Yes, you could make this cake 1-2 days ahead and store it in the fridge in an airtight container until you’re ready.
Once baked, store the cake in the fridge for up to 4-5 days in an airtight container (if it lasts that long).
For me this is the perfect Christmas cake recipe. It’s bright and fun and filled with rich flavour. It’s also really striking and just stunning sitting in the middle of your Christmas desserts table. It’s also one of the most quickly devoured cakes I’ve ever made.
More recipes you’ll love
- Red Velvet Pound Cake
- Red Velvet Brownies
- Red Velvet Doughnuts
- Quick Chocolate Bread (Chocolate Loaf Cake)
- Ginger Loaf Cake
Red Velvet Bundt Cake with Cream Cheese Filling
For the cream cheese filling
- 250 g (9oz) cream cheese, softened
- ¼ cup (50g / 1.8oz) caster (superfine) sugar
- 1 large egg
- 2 teaspoons vanilla extract
- ¼ cup light sour cream
For the red velvet bundt cake
- 2 1/4 cups (295g / 10.4oz) plain (all purp )flour
- 1/4 cup (27g / 2oz) unsweetened cocoa
- 1 1/2 teaspoons baking powder
- 1 teaspoon baking (bicarb) soda
- 1/4 teaspoon salt
- 1 cup (200g / 7oz) white granulated sugar
- 2 large eggs
- 1 cup buttermilk
- 113 g (1 stick / 1/2 cup) unsalted butter, melted
- 2 teaspoons vanilla extract
- 1/2 teaspoon red gel food colouring (notes)
For the icing
- 1 cup (130g / 1oz) icing (powdered / confectioners) sugar
- 2 teaspoons cream
- 1/2 teaspoon water
- 1/2 teaspoon vanilla extract
Preheat the oven to 180C / 350F / 160C fan forced.
- For the cream cheese filling
- Beat together the cream cheese and sugar until smooth and creamy. 2-3 minutes should do it. Add the egg and beat well. Add the vanilla and sour cream and mix through until incorporated. Set aside.
For the red velvet bundt cake
- In a large bowl sift together the flour, cocoa, baking powder, baking soda and salt. Add the sugar and mix it well.
- In a separate bowl whisk together the eggs, buttermilk and melted butter until well mixed. Pour the wet ingredients into the dry and mix until just combined. Add the vanilla and food colouring and mix through.
- Spray a bundt tin well with spray oil, then tip 2/3 of the cake batter in. Spread evenly around the base. Now spoon in the cheesecake mixture just around the middle of the cake batter but pile it up a bit so it doesn't spread to the edges (leave about 1-2cm of cake batter visible around the outside and middle edges). Top with the remaining cake batter, making sure to cover all of the cheesecake filling. This is best done a spoonful at a time, draping each spoon of batter over the cheesecake centre.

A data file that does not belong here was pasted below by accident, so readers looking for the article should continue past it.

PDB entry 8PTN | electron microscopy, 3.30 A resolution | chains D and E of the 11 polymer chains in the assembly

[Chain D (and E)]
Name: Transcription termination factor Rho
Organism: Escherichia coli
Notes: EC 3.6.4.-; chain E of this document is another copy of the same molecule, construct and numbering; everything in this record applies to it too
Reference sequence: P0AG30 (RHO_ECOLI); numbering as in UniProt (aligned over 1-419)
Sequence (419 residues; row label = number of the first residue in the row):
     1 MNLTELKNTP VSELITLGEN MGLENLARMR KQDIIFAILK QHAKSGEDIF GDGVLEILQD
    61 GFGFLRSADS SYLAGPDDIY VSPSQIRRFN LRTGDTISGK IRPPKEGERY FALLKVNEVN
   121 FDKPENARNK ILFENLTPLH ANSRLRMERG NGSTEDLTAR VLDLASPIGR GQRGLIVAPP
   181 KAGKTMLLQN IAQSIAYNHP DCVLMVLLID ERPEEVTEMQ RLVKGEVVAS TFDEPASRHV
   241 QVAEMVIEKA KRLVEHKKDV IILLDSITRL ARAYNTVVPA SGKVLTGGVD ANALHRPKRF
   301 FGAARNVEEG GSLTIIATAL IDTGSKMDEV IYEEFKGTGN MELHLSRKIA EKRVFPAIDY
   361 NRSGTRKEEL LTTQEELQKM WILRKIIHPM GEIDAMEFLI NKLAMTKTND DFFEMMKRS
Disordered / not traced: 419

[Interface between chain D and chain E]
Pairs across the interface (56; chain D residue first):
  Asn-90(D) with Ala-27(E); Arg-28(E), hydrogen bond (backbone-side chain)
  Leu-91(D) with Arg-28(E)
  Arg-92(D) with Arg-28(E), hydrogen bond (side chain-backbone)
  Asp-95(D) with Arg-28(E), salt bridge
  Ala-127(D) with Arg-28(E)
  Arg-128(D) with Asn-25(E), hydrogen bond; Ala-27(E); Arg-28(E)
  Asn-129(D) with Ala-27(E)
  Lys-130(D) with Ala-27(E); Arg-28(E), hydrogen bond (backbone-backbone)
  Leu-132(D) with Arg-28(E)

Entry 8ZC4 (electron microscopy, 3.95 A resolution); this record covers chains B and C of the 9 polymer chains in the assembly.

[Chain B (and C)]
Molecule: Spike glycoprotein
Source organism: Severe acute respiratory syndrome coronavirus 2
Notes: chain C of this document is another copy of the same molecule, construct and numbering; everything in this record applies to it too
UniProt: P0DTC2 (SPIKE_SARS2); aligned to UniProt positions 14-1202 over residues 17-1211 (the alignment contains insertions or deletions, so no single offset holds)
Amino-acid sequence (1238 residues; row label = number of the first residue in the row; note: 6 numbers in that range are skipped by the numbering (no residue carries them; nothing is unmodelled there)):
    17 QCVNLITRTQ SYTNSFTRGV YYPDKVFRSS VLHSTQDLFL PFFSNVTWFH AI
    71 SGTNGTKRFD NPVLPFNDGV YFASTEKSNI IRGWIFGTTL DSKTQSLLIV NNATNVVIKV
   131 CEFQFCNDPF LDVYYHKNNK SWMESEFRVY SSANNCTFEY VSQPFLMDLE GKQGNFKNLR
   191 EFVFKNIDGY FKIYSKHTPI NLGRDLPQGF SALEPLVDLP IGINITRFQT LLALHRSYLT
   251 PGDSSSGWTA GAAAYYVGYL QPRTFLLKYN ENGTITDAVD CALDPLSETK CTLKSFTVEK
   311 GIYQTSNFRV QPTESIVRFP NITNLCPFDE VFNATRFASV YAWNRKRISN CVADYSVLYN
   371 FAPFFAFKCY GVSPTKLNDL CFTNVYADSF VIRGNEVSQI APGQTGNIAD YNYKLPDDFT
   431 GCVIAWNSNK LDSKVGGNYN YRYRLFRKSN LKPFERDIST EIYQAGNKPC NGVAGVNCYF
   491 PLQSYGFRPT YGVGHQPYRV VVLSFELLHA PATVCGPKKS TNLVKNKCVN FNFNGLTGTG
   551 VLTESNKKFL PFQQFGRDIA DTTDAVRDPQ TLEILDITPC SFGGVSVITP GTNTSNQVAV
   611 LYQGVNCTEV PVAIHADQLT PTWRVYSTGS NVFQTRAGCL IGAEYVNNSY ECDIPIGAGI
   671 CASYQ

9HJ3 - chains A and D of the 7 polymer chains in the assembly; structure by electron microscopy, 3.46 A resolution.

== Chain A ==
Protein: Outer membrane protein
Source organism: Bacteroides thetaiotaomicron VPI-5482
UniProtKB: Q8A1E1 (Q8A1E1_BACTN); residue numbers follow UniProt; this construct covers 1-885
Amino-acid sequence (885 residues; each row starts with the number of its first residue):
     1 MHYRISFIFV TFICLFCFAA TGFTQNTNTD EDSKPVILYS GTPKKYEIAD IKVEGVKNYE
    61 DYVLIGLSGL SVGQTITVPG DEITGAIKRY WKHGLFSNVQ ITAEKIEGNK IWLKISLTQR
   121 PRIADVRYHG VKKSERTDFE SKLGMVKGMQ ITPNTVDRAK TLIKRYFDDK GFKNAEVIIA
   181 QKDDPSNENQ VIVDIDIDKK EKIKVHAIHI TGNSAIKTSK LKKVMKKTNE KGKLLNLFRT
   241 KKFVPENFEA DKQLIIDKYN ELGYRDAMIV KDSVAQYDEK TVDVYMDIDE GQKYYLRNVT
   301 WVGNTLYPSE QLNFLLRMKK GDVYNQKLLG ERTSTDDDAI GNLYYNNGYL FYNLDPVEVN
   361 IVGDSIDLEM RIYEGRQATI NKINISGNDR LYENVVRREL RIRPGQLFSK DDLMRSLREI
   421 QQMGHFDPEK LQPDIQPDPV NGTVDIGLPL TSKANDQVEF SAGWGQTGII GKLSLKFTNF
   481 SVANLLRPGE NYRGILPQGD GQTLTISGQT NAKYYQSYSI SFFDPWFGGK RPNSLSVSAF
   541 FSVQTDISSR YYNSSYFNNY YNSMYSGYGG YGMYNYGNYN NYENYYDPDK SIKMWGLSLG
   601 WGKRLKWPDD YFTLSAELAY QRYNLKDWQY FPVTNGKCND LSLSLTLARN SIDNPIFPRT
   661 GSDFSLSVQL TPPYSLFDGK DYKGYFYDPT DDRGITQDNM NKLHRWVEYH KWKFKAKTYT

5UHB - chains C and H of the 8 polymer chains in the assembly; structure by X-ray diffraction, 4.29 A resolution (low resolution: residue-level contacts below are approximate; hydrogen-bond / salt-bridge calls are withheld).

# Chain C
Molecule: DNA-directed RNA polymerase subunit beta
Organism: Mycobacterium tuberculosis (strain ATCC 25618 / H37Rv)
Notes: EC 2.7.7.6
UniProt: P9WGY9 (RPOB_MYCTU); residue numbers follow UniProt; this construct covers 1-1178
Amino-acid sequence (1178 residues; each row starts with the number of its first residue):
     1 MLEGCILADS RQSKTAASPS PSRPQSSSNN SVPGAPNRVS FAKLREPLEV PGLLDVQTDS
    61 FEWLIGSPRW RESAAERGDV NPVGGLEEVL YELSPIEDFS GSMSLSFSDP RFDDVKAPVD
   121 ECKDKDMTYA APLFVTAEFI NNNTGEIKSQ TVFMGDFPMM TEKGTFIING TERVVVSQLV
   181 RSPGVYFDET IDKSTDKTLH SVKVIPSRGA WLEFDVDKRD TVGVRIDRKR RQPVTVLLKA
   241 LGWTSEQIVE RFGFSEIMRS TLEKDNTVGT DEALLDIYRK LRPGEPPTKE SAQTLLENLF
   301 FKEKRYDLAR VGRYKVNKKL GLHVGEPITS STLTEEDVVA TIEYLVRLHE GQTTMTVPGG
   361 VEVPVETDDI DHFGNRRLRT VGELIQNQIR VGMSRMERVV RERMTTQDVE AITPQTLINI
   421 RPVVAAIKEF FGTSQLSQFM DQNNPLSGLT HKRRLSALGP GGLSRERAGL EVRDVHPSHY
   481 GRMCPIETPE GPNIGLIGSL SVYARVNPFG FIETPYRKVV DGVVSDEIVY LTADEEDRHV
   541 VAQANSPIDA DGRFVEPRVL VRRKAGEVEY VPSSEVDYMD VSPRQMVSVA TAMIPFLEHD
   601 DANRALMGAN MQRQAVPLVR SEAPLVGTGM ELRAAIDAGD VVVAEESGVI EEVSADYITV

- Bake for around 45 minutes, turning the tin half way through, until a toothpick inserted comes out clean.
- Let the cake cool in the tin then transfer to a cake plate
For the icing
- Mix the ingredients together in a bowl and drizzle over the cooled cake.
- For best results you should always weigh ingredients like flour and sugar. Kitchen scales are relatively cheap but if you can’t weigh the ingredients, use the spoon and level method (don’t scoop).
- I use gel food colourings which are much more concentrated than liquid types and generally purchased either online or directly from specialty cake decorating shops. If you prefer to use liquid food colouring, which are more readily available (from grocery stores) you may need to use more than stated in the recipe but just get the batter nice and red.
- If you have a good quality non-stick bundt tin, then a simple spray of oil (make sure it's a brand that won't damage the non-stick surface) all around the inside right before you pour in the batter is all you need. If your tin is a little older then the best method is to grease it really well and then flour then inside as well.
Tools used in this recipe